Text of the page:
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My “too good to be true” deal by Tony Spagnuolo, B.A., J.D.

As a real estate lawyer based in Vaughan, Ontario I have a number of clients who are private lenders. Working for private lenders for many years, I have become accustomed to some common features of these deals.

Last year, when I saw the proposed rate of interest on a private mortgage for a commercial property, I knew my client’s new financing deal was “too good to be true” as the saying goes. For a half million dollar loan on an estimated $1.8 million property in Streetsville, the borrower had proposed an 11-12% interest rate, plus a 5% fee as security on the mortgage. It was the first red flag.

The next red flag was the borrower’s constant harassment to advance the funds. He called my office constantly to request release of the mortgage funds before the paperwork was in order.

In late February, my law office received the paperwork for the deal which included an appraisal of the 3 parcels of land, and a rezoning application to the City from the corporation owning the properties. I conducted the standard searches including a corporate search of the entity. The corporate search revealed only two corporate directors. Because of my concerns, I decided to pull the original transfer document and noted that the name of the signing officer on the land transfer tax affidavit was not indicated in the current corporate search.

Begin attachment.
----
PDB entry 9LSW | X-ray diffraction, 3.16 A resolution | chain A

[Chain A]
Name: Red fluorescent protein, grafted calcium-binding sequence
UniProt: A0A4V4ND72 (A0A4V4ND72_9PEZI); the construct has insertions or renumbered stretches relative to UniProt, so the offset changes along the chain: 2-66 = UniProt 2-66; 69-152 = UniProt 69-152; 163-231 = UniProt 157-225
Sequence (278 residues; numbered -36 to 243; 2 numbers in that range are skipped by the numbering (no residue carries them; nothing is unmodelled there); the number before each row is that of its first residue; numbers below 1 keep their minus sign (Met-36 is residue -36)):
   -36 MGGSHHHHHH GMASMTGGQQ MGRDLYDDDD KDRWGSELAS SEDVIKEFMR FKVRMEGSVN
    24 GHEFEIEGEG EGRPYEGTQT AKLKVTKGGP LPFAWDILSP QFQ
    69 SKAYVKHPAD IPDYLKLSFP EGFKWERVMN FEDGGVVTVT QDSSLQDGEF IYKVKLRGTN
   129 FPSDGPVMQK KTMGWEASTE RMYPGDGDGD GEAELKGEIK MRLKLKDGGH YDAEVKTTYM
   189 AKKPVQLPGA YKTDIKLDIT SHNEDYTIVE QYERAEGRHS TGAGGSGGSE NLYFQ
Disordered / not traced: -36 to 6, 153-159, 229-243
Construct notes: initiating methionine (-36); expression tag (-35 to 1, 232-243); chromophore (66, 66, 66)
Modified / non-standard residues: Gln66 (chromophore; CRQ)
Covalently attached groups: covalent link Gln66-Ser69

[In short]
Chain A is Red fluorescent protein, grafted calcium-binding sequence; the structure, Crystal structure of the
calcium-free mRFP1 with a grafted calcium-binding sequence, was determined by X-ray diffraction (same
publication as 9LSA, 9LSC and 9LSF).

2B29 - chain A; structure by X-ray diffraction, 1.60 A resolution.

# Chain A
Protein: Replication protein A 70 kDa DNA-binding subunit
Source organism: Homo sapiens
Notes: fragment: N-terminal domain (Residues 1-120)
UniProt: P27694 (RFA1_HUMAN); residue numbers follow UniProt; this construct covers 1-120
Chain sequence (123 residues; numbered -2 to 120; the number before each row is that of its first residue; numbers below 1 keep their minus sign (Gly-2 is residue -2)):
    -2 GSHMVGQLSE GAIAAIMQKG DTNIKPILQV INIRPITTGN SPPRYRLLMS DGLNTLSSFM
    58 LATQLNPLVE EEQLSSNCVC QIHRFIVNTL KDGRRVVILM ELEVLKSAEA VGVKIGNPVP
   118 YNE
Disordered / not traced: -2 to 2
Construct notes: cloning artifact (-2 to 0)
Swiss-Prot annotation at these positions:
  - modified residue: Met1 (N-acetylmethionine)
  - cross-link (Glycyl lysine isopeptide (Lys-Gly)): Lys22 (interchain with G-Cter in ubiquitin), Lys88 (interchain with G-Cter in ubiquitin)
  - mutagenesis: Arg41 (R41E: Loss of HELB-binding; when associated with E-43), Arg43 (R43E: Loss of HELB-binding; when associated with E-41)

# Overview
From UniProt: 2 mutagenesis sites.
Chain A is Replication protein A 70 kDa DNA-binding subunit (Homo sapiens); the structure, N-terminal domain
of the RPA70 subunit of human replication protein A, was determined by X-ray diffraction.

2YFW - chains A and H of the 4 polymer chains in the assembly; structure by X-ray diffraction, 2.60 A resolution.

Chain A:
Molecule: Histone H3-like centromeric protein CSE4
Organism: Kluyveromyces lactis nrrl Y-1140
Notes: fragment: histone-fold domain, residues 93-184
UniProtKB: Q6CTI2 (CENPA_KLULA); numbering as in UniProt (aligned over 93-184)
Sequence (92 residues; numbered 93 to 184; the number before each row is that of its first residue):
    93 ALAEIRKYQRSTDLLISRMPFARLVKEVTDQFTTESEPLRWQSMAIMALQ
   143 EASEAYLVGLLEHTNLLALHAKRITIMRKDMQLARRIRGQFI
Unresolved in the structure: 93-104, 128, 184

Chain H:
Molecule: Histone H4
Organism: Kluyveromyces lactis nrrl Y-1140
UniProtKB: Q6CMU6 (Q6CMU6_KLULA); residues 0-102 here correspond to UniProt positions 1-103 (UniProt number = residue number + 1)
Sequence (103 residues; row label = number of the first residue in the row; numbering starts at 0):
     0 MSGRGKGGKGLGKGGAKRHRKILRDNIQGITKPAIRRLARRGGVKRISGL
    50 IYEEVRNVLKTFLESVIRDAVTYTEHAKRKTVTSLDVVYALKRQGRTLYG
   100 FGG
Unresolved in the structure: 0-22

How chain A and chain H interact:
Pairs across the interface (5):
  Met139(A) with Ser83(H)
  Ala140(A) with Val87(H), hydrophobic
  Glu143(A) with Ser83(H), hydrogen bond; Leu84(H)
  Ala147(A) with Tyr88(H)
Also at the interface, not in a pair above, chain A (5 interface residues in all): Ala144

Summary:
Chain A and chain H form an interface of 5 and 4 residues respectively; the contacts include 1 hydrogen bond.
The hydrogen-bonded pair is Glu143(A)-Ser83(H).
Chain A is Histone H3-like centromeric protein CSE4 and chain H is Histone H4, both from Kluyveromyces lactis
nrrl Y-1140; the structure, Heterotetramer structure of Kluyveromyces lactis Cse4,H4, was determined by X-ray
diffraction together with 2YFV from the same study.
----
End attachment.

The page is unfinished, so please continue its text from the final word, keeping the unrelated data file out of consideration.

When I raised this with counsel for the borrowers, I was advised that the signing officer on that instrument was no longer involved in the corporation. I was told that he was a previous partner who had been bought out. So I ordered a complete document list of all documents filed with the Ministry to investigate further. The final straw came when my client and I did a site visit to the property in Streetsville. We had been advised by the borrower that the only structure on the property was a derelict house with no tenants. Instead we found a fully furnished and occupied house with a car in the driveway.

I spoke to the tenant and asked them to have the real owner contact me if he was not mortgaging his property. Then I called Marie Taylor, Director with the Corporate Underwriting Department at FCT. Given FCT’s extensive experience in detecting fraud, Marie helped confirm my suspicion that the transaction was in fact fraudulent. She also suggested that a caution be put on the property to alert any other lawyers or lenders who could potentially be duped by this fraudulent scheme.

Fifteen minutes after speaking with the tenant, I received a call from the true owner’s lawyer who instantly put a caution on the property at the land titles office.

Marie later advised me that this was not the only attempt that these fraudsters made to commit fraud. FCT also received a request from another lender to underwrite a mortgage transaction on this property- but this time the mortgage was $750,000. So another potential fraud was averted by these preventative actions.

This was an elaborate scheme. The fraudsters had invested considerable resources in manipulating official documents and researching lenders and owners. I am quite certain that they targeted the property and my client the private lender.

So remember if it seems “Too Good to be True” it probably is. I hope this blog helps others in my profession who have faced similar situations. If you have a similar experience please share it so we can all learn from it.

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2 Responses to “My “too good to be true” deal by Tony Spagnuolo, B.A., J.D.”

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